There are many people in our community working to create positive change to end sexual violence. We want to meet as many of them as possible. If you would like to submit a recommendation, please email firstname.lastname@example.org.
The news reported about sexual violence is only a fraction of what actually happens in our relatively small community– and particularly in our own country, where we are supposed to have the right to life, liberty, and the pursuit of happiness. Sexual violence takes away those rights.–Amy Dellinger
1. What is your relationship with STAR?
AD: I have been involved with STAR in a variety of ways including participating in fundraisers, performances, and outreach events, but primarily by providing curriculum development and assessment assistance to STAR’s Social Change division.
2. What led you to get involved with STAR and/or join the movement to end sexual violence?
AD: I am a survivor of sexual assaults from the age of 5 to the age of 19 from an uncle, neighbors, boyfriends, and acquaintances. In addition, most days of the week (almost every day of the week), I find some article(s) in The Advocate that has to do with sexual violence against children and women. The Advocate is one paper in one city in one state in one country in one world. The news reported about sexual violence is only a fraction of what actually happens in our relatively small community and particularly in our own country, where we are supposed to have the right to life, liberty, and the pursuit of happiness. Sexual violence takes away those rights. This is most egregious for young children because their lives are severely impacted so early and for so long. Most work in sexual violence has focused on the important support that victims need; however, I got involved with STAR to focus on prevention of sexual violence, especially for children.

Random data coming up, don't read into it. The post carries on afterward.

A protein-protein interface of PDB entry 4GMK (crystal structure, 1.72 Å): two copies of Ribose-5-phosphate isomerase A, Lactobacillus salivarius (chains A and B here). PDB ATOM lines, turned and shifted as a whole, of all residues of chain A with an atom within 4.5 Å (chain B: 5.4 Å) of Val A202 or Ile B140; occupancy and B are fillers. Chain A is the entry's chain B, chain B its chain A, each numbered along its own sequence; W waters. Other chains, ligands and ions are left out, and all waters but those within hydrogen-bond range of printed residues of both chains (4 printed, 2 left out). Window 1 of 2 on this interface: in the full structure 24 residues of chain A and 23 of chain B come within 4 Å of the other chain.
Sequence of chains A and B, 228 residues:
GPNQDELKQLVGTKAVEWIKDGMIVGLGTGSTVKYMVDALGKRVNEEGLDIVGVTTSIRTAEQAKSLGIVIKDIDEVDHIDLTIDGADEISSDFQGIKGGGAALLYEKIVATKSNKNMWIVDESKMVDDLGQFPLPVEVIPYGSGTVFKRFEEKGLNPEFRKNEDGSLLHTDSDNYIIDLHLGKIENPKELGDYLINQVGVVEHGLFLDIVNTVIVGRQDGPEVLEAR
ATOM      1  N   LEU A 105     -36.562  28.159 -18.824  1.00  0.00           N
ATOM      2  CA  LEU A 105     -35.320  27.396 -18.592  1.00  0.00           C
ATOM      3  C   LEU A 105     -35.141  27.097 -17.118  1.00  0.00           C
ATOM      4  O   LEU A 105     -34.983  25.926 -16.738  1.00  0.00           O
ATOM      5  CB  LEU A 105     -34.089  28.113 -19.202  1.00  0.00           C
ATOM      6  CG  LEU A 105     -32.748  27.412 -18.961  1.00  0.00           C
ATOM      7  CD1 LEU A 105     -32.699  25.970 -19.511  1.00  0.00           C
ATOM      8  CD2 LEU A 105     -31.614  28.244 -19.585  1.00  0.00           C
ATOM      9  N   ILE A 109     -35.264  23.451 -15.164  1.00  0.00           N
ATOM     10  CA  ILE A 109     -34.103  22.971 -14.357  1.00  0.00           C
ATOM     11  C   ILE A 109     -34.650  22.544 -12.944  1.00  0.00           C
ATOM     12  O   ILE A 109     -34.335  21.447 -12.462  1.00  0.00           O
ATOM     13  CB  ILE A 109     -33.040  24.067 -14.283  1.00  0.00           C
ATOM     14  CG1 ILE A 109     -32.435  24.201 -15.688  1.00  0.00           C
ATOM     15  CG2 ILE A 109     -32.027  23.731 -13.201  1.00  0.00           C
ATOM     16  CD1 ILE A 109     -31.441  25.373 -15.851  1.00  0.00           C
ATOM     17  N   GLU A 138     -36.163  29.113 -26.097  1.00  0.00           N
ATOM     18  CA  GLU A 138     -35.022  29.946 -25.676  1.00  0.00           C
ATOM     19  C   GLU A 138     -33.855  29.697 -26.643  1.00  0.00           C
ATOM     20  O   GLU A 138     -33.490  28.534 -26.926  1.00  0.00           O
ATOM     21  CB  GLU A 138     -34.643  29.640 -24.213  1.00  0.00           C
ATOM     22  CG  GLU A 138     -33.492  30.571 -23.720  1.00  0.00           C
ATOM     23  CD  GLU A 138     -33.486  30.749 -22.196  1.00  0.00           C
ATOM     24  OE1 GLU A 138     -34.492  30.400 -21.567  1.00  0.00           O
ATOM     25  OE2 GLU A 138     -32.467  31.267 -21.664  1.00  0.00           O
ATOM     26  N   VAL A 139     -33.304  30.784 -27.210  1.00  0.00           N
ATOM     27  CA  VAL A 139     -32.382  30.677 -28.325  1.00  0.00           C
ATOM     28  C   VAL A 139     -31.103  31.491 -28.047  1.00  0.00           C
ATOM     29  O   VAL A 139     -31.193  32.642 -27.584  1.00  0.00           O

3. What do you find most rewarding about your participation in this movement?
AD: I find feeling like I am doing something to make a difference in preventing sexual violence in this world to be most rewarding. What makes it extra special is getting to work with the incredible people at STAR.
4. What motivates you to keep going when things get difficult or discouraging?
AD: Knowing that every day, so many children and adults in our community are sexually violated is daunting, but it is also motivating. To overcome feeling overwhelmed by the immense size of this issue, I work with STAR, I learn about how I can be useful, I write poetry and paint, I use social media for advocating about this issue, and I meditate.
5. What are some simple, day-to-day ways you promote positive change in our community?
AD: I try to stay aware and speak up when talking to others or reading text communications (e.g., newspapers, twitter, online news) when myths about sexual violence or statements about rape culture are perpetuated.
6. What advice would you give to someone who is hesitant about becoming an active member of this movement?
AD: We are SO fortunate to have an organization as strong and effective as STAR is in our community. The individuals that work for STAR are largely responsible for this impact; however, the volunteers, advocates, and interested parties who help STAR provide so much that is needed to the organization. There are so many ways to be involved, whether by donating funds or time to participating in the activities sponsored by STAR. Probably the easiest and best way to start your involvement with STAR is to attend the Creating Change workshops offered by STAR. This workshop provides a great way to learn about the movement and connect with other people in the community interested in ending sexual violence.